Nature and high-tech coexist in UQTR’s new manufacturing hub

The new Université du Québec à Trois-Rivières (UQTR) building is a centre devoted to digital manufacturing, embracing the wooded settings to create a bright, inspiring exterior and interior space to foster the development of new ideas.

The Centre national intégré du manufacturier intelligent (CNIMI—integrated national center for intelligent manufacturing), serves as an expansion of the UQTR Drummondville campus. The CNIMI building spans across 6,000 m2 (64,583 sf). It connects through a tunnel to a neighbouring building on a wooded site on the UQTR Drummondville campus.

Inaugurated in 2022, the CNIMI now accommodates students from two institutions: Cégep de Drummondville and UQTR. It also supports manufacturing companies wanting to make the digital shift by integrating new technologies into their production, such as industrial robots.

Designed by NFOE Inc., the final concept, both simple and thoughtfully planned, combines the centre’s innovative and technological vision with the wooded environment that surrounds it—a feat echoed in the building in multiple ways.

A large opening spans the building from one facade to the other, allowing natural light to reach where the public spaces and double-height plant laboratory are located. CNIMI’s side facades are covered with mirror-polished aluminum, reflecting the trees, and visually enhancing the density of the wooded area. At both ends of the central space, glass facades open onto the neighbouring forest, which becomes an integral part of the interior decor.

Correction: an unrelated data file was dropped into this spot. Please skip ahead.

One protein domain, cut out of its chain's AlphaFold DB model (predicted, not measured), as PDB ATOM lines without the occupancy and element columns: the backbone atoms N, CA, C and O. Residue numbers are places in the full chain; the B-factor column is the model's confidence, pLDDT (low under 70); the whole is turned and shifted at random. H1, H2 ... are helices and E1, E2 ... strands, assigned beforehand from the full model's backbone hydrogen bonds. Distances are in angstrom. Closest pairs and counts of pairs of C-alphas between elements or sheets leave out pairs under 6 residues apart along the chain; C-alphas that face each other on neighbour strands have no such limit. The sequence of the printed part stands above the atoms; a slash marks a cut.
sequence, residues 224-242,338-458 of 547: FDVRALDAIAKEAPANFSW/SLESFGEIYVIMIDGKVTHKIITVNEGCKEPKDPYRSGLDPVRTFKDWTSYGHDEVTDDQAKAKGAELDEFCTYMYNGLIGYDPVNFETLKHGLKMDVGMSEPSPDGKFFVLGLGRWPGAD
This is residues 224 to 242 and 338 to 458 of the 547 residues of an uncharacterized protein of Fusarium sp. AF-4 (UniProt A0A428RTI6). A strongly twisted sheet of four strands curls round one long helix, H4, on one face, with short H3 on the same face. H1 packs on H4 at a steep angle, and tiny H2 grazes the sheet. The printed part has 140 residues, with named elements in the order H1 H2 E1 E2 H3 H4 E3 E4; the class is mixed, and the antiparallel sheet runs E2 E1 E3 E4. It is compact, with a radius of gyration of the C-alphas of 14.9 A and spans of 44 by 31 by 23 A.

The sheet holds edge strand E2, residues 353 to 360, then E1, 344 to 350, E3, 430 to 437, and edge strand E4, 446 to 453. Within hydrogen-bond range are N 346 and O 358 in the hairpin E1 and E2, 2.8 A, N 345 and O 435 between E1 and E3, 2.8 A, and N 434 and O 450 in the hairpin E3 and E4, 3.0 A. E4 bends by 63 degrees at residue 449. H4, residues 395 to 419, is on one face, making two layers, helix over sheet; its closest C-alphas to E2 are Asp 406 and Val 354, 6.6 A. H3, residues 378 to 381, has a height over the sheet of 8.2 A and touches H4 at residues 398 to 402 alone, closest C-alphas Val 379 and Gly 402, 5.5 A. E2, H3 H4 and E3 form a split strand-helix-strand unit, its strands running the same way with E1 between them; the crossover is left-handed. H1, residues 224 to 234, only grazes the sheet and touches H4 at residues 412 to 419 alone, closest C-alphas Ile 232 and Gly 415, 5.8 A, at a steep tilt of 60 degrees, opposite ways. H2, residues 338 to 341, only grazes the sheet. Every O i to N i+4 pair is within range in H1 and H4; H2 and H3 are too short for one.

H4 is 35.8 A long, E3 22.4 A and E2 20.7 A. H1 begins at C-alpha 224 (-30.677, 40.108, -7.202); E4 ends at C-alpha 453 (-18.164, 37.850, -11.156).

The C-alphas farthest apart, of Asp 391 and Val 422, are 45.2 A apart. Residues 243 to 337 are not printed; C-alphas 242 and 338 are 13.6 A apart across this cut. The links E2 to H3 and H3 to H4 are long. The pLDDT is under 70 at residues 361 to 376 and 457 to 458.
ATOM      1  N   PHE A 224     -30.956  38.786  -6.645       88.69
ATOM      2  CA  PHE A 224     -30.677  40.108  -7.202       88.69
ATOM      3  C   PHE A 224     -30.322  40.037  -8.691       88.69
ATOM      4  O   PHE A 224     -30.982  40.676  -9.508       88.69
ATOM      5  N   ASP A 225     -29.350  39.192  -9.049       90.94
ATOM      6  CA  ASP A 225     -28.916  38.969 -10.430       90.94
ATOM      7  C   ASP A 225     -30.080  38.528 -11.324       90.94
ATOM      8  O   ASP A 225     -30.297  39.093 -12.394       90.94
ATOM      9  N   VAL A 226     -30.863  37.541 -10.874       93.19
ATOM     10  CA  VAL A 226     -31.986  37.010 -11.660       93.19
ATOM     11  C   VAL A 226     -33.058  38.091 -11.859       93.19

Relatively square in shape, the new pavilion offers a simple, compact solution that maximizes floor space and enhances the surrounding woodland. To reinforce the notion of a campus, the facade of the new building includes a concave angle that leads toward the entrance.

The laboratory plant is located at the heart of the building, in the large through passage. It is flanked on one side by classrooms, and on the other by offices. This layout creates distinct sections within the space and ensures that classrooms and offices are soundproofed against noise from industrial equipment, while preserving visual transparency between the factory and the rest of the building. The space enjoys a high degree of layout flexibility due to a system of channels in the concrete floor slab that contains distribution of power and telecom cables, as well as compressed air ducts.

For a seamless effect between interior and exterior, a wooden volume appears to float in the double-height houses, the technicians’ area, and the creative carrefour. Inside, white dominates all surfaces, except for the windows and curtain walls, which are black to avoid a strong backlighting effect and to accentuate the surrounding woodland.

Numerous measures have been planned from the implementation stage to ensure energy efficiency. The building’s compact shape limits the exterior walls and roofs areas, reducing the thermal energy demand intensity (TEDI). The construction materials chosen are adapted, resistant, sustainable, and regional.

Energy efficiency is ensured by a combination of the high-performance building envelope, the bioclimatic design of the fenestration, and heat recovery from exhaust air. Finally, the building allows for responsible waste management, with areas dedicated to waste sorting, recycling, and composting.

The following served as collaborators on the project: Planigram as project manager; civil and structural engineer, Pluritec; mechanical and electrical engineer, Stantec; and contractor, Beauvais-Verre.

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